TMfl!   VitJSSTWS   JB5S V IBS W
"Rainy day trips
don't worry
or
Mr. Telephone
When stormy weather prevails
and something is needed from
the store, it's a great relief to
Mrs. Housewife to know that
she doesn't have to go out herself.
The reason is this: There's a
telephone in her home.
Mr. Telephone is ready to run
errands. Rainy day tiips don't
worrv him.
stake in the valley's foremost
industry; whose prosperity can
only be in proportion to that of
all other valley residents.
A candidate with all the essential qualifications���in or out of
the legislature���to safeguard and
promote the best interests of this
community.
Opportunity knocks but once.
&o<i   helps    those    who
tJ�� AM COl t7A��
VOTE PUTNAM.
*"***"JC
States Situation Squarely
Kootenay Telephone Co.
���,im��� a e,u
inc. iav-.rsc.-d s UTm i5t����6-w
Issued every Friday at Creston, B.C
Subscription:    $2.50 a y**ar in advance.
53.00 to U.S. points.
C. F. HAYES, Editor and Owner
CRESTON, B.C.,  FRIDAY,   OCT. 27
D~
mT�� Az^r
vurci u��
MM	
now
MOa  vote
Never in the district's history
have the electors had suc'i a rare
opportunity to do themselves and
the province a good turn at one
and the same time as will be presented on Thursday nest by seeing
to it that ballots are marked in
favor of the Liberal candidate.
With the Liberal party in the
province practically soiid, and
with the opposition split a dozen
ways, more or less, what chance
has any other party?.
The Liberal"platform with its
assurance of a highway commis
sion, a day's pay for a day's work
for the unemployed, a free hand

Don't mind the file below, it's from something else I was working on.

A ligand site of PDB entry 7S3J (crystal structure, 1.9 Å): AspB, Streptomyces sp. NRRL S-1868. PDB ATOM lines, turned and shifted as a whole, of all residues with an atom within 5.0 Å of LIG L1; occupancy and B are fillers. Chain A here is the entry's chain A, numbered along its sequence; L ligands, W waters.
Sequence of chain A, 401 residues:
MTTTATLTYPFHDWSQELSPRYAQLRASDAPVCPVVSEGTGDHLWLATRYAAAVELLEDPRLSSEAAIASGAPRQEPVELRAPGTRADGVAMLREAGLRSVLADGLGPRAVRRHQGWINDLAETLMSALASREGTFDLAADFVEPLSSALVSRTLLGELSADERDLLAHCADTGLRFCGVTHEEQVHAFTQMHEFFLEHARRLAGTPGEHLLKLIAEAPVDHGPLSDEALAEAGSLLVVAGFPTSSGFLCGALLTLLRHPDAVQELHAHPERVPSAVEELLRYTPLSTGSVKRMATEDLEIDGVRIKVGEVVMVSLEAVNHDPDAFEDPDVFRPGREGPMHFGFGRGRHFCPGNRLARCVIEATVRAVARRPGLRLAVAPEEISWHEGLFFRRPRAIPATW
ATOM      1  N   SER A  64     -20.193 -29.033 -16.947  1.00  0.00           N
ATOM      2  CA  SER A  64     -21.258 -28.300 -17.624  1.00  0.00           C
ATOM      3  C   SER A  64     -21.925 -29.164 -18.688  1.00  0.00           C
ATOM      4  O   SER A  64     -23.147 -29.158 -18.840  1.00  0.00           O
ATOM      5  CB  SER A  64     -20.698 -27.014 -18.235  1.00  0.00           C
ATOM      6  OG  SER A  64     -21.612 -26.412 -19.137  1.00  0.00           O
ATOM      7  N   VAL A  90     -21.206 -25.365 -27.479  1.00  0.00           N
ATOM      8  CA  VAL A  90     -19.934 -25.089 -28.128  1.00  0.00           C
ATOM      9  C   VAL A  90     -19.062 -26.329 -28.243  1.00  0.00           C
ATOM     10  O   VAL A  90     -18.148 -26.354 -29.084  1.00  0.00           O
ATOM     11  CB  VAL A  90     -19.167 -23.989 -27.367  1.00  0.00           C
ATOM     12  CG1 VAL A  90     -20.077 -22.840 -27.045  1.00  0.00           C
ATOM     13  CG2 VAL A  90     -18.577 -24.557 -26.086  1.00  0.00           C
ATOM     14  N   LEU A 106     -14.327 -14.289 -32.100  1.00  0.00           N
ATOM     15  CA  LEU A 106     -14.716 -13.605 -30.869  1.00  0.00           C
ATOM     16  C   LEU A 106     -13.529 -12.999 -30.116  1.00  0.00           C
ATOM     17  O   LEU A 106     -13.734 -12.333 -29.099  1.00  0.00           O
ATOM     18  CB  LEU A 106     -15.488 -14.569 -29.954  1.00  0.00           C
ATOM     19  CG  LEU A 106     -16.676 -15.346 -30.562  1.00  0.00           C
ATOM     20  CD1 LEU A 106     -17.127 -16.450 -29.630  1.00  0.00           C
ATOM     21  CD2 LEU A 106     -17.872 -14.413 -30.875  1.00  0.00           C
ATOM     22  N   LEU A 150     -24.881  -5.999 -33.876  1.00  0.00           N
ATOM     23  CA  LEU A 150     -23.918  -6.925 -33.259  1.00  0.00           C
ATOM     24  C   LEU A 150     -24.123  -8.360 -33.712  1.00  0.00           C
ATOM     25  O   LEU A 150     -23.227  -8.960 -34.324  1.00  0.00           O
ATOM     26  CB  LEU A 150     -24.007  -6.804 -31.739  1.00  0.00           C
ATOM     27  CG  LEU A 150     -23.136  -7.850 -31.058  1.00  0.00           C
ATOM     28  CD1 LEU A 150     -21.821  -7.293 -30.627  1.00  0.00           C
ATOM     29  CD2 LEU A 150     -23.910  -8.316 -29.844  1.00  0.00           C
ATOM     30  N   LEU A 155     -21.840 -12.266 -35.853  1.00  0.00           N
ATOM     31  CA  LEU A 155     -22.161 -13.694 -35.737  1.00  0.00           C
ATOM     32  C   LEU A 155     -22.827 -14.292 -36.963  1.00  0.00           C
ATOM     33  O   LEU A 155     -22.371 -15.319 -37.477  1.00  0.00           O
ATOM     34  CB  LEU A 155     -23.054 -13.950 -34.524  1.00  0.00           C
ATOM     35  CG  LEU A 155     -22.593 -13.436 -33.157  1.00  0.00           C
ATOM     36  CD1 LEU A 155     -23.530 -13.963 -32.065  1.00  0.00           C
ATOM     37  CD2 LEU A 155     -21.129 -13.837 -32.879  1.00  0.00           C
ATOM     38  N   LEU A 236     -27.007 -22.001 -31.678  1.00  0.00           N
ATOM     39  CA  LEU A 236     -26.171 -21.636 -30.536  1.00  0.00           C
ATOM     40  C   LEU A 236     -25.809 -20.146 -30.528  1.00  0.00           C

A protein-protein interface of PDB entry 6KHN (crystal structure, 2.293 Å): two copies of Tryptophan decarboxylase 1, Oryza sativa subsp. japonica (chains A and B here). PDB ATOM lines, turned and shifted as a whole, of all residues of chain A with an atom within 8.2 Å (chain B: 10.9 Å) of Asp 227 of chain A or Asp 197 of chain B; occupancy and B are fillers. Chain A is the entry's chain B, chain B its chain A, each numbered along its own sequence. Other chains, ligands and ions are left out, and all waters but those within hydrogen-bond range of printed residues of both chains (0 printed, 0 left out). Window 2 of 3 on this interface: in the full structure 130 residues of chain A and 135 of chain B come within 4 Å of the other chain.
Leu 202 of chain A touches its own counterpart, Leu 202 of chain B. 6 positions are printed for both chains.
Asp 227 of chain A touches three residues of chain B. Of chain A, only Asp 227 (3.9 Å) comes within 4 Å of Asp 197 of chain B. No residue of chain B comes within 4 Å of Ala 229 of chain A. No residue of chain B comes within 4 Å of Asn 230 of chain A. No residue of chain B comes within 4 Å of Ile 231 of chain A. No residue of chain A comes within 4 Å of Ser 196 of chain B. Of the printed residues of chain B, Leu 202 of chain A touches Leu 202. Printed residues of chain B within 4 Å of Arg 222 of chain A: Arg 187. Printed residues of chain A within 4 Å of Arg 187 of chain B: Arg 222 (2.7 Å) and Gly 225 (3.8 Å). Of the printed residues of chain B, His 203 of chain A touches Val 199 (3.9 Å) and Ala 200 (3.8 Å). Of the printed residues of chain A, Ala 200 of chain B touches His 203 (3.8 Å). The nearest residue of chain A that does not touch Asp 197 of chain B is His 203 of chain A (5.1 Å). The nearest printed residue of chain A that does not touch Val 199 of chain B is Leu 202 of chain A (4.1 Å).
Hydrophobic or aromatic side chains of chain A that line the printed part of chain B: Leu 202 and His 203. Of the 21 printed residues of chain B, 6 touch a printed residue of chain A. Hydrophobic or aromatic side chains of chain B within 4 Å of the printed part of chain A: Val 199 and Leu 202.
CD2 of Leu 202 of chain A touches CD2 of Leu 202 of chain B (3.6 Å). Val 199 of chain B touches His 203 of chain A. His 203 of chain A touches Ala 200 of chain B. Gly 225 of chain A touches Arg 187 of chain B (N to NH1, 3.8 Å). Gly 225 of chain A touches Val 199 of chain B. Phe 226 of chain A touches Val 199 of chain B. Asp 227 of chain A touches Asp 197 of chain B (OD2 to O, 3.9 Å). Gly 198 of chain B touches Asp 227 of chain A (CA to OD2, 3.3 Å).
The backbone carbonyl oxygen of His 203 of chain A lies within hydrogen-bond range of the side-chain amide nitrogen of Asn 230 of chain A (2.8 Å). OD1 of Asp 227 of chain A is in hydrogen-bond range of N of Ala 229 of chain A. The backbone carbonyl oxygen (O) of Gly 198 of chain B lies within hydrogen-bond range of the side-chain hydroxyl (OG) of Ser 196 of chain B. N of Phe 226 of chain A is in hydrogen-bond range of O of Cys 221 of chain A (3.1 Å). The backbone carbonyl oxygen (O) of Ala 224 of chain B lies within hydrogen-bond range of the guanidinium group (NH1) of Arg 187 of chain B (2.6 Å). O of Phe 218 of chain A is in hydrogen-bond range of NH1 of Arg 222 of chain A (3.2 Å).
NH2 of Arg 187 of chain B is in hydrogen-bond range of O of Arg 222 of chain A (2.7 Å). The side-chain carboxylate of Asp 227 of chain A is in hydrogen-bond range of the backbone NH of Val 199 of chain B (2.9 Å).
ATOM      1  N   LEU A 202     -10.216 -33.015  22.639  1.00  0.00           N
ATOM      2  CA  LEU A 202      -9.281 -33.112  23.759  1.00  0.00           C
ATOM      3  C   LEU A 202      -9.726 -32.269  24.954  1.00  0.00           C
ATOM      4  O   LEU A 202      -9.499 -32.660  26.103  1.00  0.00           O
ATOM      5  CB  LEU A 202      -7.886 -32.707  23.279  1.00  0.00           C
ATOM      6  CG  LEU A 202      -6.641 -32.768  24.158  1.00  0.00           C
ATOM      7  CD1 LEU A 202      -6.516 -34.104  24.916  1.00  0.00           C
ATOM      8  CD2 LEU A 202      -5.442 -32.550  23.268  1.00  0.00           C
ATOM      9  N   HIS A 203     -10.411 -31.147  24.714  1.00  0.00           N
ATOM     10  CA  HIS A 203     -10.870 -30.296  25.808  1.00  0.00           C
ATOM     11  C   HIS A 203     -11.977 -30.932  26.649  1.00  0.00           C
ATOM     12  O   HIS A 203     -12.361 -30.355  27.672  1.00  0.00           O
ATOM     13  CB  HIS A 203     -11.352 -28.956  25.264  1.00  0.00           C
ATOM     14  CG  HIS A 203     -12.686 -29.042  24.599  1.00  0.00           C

given the leader to pick his cabinet from the best material whether
within or without the party, the
freedom'of the member to oppose
his party's legislation that he
deems detrimental to the pro-
vine's best interests, and the manv
other excellent features of the
platform
The candidate, a Creston valley
resident who has" successfully
negotiated farm life from the
stump ranch to highly productive
orchard by hard work and intel-
legent management.
A candidate who played his
part in every line of district endeavor���commercial, social and
in every other direction* never
seeking prominence butjust playing the game, with his slogan, "If
it will help the valley, let's have
it."
A   candidate   with   his   whole
ta.
1 only
a^eCOntttlianCfl
Victor
Orthophonic
Portable
a.   BE**JPJlfl*L?^i u SsLEjaE
Firwt-cUisH condition.
JiejLpilar price $49..50.
To clear al:
wiUi two ir'H;or<l.s.
��E1
For such as these it might be
well to remind that in 1917 Liberals by the hundreds rights here in
West Kootenay backed the then
Conservative member, R. F.
Green���running as a Unionist, of
course-^-making common cause in
a united effort to win the war.
And be it said, at that date,
Liberals had a very keen recollection of a deserved," or undeserved^- political past Mr. Green was
not nnding it exactly easy to live
d6-^n.^��77.7.'77. ���
Tb^a^7B.C. is facing just as
great a crisis as Canada faced sixteen years sso. and the
Butterfield, the well known
writer in the Vancouver Province,
has changed his political views.
He says:
"With election day sneaking
nearer and nearer it is fitting
that we should take careful
stock of the situation. This
may be something of a surprise
to you but I announce after
careful thought and due prayer
that the only reck of defense
for British Columbia in the present crisis is that it shall elect
and return to power the Liberal
party.
Look over what has happened.
Last April or thereabouts, I
went into the non-party-and-
purity idea with all the enthusiasm oi a boy with his first
sweetheart, we expected the
miiienium to occur and to bring
with it a flock of honest supermen who should lead us out of